However, only 39% feel they have strong digital capabilities. This is similar to the global average where 38% feel they have strong digital capabilities.

Governance and trust

This encompasses governance both business and also of family matters. For your family business to flourish and grow sustainably, you need both to be right. To manage risk and maintain visibility and control over their activities, leading family businesses apply professional corporate governance processes and standards for many years. Globally, companies are moving towards implementing functioning family governance structures as well.

Levels of trust are felt to be quite high. But only half say there is family alignment on company direction and levels of communication and transparency could be improved.

Over 60% of Bangladesh Family Businesses feel they have a clear sense of company and/or family values and these values have helped a clear majority during the Covid-19 pandemic. However, fewer than two in five family businesses have their values and company mission down in written form.

Succession is one of the most critical factors in sustaining the success and continuity of any family business. This means it isn’t simply an event, but a process that must be planned carefully. An effective business continuity/succession process must focus on areas ranging from leadership and ownership to values and purpose to wealth management and stewardship.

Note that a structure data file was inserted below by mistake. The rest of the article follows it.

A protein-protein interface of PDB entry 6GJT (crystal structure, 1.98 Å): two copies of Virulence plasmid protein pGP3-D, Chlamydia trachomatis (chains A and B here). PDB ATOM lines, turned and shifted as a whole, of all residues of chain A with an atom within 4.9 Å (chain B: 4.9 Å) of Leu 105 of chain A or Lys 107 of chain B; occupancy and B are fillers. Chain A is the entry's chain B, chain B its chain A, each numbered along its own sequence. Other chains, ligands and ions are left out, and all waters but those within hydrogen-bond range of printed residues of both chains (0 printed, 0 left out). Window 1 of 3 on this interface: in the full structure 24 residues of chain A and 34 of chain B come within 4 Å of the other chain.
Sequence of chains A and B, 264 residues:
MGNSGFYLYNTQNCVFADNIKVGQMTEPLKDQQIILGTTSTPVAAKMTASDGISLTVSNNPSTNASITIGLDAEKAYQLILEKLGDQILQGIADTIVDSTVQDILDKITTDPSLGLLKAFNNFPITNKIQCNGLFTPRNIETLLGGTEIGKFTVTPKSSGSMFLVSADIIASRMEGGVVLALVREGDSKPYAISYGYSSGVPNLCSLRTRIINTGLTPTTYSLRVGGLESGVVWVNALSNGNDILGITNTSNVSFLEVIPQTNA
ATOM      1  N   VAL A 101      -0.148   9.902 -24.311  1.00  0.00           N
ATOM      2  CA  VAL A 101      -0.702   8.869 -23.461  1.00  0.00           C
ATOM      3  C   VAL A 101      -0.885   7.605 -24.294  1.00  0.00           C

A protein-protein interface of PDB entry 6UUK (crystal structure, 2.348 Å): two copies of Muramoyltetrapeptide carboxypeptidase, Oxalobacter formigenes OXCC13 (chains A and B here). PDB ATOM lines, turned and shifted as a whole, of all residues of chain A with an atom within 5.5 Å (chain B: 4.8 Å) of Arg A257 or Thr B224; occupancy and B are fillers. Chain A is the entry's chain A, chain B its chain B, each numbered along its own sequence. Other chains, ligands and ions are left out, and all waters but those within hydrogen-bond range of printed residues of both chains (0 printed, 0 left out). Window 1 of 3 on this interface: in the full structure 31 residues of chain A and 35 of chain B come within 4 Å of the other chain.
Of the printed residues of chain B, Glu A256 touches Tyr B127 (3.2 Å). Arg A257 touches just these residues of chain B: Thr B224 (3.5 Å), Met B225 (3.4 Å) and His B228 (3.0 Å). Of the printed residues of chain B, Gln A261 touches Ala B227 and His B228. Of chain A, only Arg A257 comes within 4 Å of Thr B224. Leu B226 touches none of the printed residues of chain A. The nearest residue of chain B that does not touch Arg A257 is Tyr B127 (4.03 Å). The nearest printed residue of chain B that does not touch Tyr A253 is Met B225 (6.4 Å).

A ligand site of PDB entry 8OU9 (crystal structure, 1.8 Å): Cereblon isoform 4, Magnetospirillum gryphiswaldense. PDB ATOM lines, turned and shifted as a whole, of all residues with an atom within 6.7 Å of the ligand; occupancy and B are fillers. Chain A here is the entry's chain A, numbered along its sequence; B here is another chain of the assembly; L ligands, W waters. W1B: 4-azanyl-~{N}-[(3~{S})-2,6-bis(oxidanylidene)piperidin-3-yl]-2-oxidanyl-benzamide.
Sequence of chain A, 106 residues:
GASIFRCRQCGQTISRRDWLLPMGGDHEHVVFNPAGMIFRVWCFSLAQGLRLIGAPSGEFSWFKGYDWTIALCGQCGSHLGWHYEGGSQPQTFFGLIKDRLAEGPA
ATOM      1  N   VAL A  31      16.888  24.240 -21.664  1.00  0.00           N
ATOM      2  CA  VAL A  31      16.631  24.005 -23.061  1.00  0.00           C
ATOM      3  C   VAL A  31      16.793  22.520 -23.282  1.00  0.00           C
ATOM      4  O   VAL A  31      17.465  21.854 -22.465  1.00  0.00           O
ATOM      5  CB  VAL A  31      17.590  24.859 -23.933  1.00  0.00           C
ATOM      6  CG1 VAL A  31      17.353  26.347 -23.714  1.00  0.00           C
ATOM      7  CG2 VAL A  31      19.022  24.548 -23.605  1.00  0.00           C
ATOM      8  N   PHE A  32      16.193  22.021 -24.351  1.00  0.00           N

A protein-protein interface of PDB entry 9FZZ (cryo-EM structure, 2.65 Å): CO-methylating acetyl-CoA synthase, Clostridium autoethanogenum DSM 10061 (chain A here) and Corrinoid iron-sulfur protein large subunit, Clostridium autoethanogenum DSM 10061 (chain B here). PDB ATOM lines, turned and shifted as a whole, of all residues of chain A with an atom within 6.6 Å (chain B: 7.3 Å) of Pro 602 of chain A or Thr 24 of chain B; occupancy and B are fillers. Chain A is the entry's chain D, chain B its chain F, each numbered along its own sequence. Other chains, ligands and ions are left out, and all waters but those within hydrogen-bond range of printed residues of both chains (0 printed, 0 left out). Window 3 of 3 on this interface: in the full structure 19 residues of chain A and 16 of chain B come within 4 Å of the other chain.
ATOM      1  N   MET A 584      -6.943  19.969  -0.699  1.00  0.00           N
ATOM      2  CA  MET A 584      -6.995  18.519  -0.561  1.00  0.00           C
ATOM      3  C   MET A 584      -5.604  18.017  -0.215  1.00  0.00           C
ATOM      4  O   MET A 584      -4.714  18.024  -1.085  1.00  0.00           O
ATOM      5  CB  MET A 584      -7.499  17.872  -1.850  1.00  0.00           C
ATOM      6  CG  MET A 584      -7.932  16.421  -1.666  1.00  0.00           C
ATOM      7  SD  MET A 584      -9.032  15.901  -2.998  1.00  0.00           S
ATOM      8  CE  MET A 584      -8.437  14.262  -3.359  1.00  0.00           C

Environment and social

Sustainable growth is fundamental to the longevity and continuity of all family businesses. Achieving the right level of sustainable growth is an especially complex undertaking for family businesses because of the need to consider not just the business’s goals but also those of the family.

Over 90% of Bangladesh family businesses engage in some form of social responsibility activities. In the main this tends to involve contribution to the local community or traditional forms of philanthropy. 44% of family businesses feel they have a responsibility to fight climate change and its related consequences. The same proportion (44%) ensure sustainability is at the heart of everything they do (vs 49% globally). Only 37% of Bangladesh family businesses have a developed and communicated sustainability strategy.

Future intentions are more encouraging though with 67% of Bangladesh family businesses saying there is an opportunity for family businesses like ours to lead the way in sustainable business practices (vs 55% globally).

Conclusion

Family businesses have been faced with extraordinary situations and challenges in the past year. While most have shown significant resilience in the face of the crisis, the rapidly changing world, or the new normal, has rung alarm bells for family businesses worldwide. 

PwC findings show that it’s no longer enough to rely on values and legacy to propel the business forward. Tomorrow’s family business require a new approach for lasting success — one based on accelerated digital transformation, prioritization of sustainability goals, and professional family governance.

Mamun Rashid is a Partner, and Sarah Karim is the Markets Lead with PwC Bangladesh. This article is an excerpt of the relevant global report.